Thursday, 23 September 2010

Coco Chanel

Interesting stuff going on with Coco Chanel right now: HarperCollins is launching two books by two women at the same time. The Daily Mail has done a spread on Justine Picardie’s book today. Tilar Mazzeo’s book, The Secret of Chanel No. 5, is out in November. Will both reveal Coco’s war record? The movies haven’t.

Wednesday, 22 September 2010

Culture Watch - Tamara Karsavina

A painting of Tamara Karsavina revealed at London’s Wellcome Library after years of being wrongly identified:

See here for the painting.

(And you can see the likeness of the painting to the person here.)

Tamara decided to learn English after achieving the position of Prima Ballerina Assoluta in Corsair in 1909, and so perhaps the pages in her hand are by Swinburne or Robert Lewis Stevenson – two authors she read to help her learn. Or maybe she is reading a letter from home.

Tamara Karsavina lived in Frognal, Hampstead in the early 1960s. Many Hampstead houses declare the names of people who lived between their walls, but there isn’t a plaque on Tamara’s house.

Sunday, 5 September 2010

Hawking on God

Following the media hype surrounding Professor Stephen Hawking’s new book, there seems to be two conclusions emerging:

1) If you want to call the laws of physics God, then go ahead.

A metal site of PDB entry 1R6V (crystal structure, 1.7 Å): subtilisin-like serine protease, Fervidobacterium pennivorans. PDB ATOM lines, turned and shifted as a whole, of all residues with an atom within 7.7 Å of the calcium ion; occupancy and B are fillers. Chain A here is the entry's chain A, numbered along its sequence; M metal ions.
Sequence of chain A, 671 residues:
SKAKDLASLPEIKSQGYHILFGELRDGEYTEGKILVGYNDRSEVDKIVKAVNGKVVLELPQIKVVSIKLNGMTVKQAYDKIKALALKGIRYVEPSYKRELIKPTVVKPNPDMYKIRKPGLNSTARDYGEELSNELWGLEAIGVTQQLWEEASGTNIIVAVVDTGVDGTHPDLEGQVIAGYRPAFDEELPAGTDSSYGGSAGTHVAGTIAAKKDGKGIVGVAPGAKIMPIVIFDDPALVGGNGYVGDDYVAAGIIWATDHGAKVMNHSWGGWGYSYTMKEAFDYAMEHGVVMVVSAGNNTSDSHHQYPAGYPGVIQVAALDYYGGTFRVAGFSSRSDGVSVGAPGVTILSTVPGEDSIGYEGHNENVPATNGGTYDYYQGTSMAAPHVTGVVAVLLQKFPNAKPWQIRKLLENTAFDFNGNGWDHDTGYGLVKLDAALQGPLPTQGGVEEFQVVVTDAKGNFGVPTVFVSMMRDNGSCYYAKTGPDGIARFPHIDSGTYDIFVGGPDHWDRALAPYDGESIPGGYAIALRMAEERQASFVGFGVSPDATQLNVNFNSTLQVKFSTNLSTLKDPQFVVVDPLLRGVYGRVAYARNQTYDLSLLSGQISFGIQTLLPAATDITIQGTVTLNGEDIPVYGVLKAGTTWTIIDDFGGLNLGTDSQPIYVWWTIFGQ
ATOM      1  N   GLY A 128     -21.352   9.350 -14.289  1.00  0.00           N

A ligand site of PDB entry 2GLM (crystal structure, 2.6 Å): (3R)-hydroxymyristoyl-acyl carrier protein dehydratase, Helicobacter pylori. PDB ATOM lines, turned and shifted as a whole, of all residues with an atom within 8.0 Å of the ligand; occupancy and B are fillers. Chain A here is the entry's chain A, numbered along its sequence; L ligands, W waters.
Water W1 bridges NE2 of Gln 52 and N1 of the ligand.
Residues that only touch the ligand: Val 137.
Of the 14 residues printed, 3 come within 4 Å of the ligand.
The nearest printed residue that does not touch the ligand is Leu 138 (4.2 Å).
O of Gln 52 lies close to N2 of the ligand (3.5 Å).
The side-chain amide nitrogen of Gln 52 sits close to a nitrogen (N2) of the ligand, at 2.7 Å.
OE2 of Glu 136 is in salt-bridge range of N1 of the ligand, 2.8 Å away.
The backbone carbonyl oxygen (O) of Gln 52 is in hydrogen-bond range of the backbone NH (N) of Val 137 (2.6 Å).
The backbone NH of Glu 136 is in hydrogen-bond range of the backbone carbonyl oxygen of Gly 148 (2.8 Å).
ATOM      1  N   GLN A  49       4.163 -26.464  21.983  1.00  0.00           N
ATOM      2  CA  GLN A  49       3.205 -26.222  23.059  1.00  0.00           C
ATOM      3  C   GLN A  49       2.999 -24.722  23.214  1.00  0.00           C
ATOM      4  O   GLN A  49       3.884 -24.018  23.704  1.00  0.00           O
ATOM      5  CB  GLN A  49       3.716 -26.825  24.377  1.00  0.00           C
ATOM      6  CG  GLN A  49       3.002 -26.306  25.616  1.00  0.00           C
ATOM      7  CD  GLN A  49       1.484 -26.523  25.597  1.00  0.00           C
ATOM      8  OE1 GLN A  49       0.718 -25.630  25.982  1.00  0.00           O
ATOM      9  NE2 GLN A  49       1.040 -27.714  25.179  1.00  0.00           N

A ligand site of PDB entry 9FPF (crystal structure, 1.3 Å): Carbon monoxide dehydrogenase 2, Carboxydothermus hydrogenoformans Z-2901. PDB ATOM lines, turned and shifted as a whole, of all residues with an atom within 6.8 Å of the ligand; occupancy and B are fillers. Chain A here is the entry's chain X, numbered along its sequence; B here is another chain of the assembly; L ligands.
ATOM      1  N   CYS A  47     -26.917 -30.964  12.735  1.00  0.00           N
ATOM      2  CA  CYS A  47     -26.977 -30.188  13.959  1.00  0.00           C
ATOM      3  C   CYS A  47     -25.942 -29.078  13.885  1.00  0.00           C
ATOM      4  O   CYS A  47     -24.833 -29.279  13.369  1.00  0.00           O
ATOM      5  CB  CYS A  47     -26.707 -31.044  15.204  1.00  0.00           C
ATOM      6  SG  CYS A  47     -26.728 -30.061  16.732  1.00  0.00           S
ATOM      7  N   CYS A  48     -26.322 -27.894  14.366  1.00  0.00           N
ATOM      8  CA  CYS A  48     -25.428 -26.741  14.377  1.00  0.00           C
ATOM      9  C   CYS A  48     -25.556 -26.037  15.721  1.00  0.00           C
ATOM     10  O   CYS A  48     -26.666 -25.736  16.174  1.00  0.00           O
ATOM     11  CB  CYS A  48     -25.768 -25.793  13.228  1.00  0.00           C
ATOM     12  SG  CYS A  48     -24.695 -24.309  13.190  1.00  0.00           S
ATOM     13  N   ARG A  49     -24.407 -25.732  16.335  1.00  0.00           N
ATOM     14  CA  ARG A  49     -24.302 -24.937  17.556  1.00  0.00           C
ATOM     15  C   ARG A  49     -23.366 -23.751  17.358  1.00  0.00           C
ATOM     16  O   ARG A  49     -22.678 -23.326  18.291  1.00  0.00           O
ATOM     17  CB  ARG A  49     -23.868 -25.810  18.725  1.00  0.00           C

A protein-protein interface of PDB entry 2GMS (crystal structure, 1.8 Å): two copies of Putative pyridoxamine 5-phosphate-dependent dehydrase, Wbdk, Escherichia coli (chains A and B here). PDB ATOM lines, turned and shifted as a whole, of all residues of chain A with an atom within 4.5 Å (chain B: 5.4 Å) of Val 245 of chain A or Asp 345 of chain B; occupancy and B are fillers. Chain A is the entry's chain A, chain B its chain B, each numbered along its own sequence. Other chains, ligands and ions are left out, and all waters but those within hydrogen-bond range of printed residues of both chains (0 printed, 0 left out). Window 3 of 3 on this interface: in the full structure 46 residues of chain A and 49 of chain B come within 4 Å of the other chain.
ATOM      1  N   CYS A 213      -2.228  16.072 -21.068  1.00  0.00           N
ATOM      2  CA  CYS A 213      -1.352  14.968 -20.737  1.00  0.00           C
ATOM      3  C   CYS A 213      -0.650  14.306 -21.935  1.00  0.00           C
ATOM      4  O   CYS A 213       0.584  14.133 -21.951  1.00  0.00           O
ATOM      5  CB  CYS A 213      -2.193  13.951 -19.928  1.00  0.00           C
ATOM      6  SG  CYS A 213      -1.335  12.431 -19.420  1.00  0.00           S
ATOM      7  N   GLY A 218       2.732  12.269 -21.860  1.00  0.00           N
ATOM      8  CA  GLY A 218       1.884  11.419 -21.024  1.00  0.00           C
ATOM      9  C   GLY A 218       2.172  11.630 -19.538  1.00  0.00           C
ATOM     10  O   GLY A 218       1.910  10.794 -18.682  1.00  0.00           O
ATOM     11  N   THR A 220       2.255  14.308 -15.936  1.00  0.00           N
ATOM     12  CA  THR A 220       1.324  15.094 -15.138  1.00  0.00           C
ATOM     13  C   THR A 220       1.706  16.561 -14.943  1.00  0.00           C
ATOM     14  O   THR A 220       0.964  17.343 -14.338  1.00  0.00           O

2) We are never really going to know why the laws of physics are as they are.

Thursday, 2 September 2010

The Papal Visit

You won’t be hearing it here first but Pope Benedict XVI is coming to town. Last night Conway Hall in Red Lion Square was packed with people debating whether or not his visit should be a State Visit (estimated cost to the tax payer - £12 million). The Central London Humanist Group in partnership with the British Humanist Association and the South Place London Ethical Society hosted the event that Guardian columnist Polly Toynbee chaired. Philosophy professor A.C. Grayling and gay activist Peter Tatchell were for the motion - “The Papal Visit should not be a State Visit” - and Catholic journalist Austen Ivereigh and Friar Christopher Jamison argued against. Then it opened to the floor.

I noticed Austen Ivereigh start the evening a mild shade of pale that simmered to pink and boiled over red by the end of the night (this picture was taken at the start of the evening). When he said The Pope was right about condoms – that they don’t prevent the spread of HIV – the floor went wild.

But there was also a strong pro-Pope crowd. I’d say heckling was almost even on both sides.

A.C. Grayling said he was pretty sure The Queen would give him a short answer if he rang her up and asked whether he could have a £12 million four day holiday on account of the fairies living at the bottom of his back garden that he'd privatised and turned into a republic. Someone from the floor said that she might give a different answer if 178 states had officially recognised his “fairy garden”. He replied that if that were the case he would tell Her Majesty that she was using the argumentum ad populum - a fallacious argument that concludes X must be true because Y number of people believe it is: just because millions of people believe something, doesn’t make it true. Later on, when he brought up a similar point on the subject of belief, a heckler pointed out he was straying from the motion.

One girl from the floor said that she found Catholicism empowering; that it enabled her to live out her femininity in a real way. What on earth does that mean? I didn’t get to ask her. Austen Ivereigh said women have power in the Catholic Church – they run schools, abbeys… (The heckling drowned out the rest).

A great evening.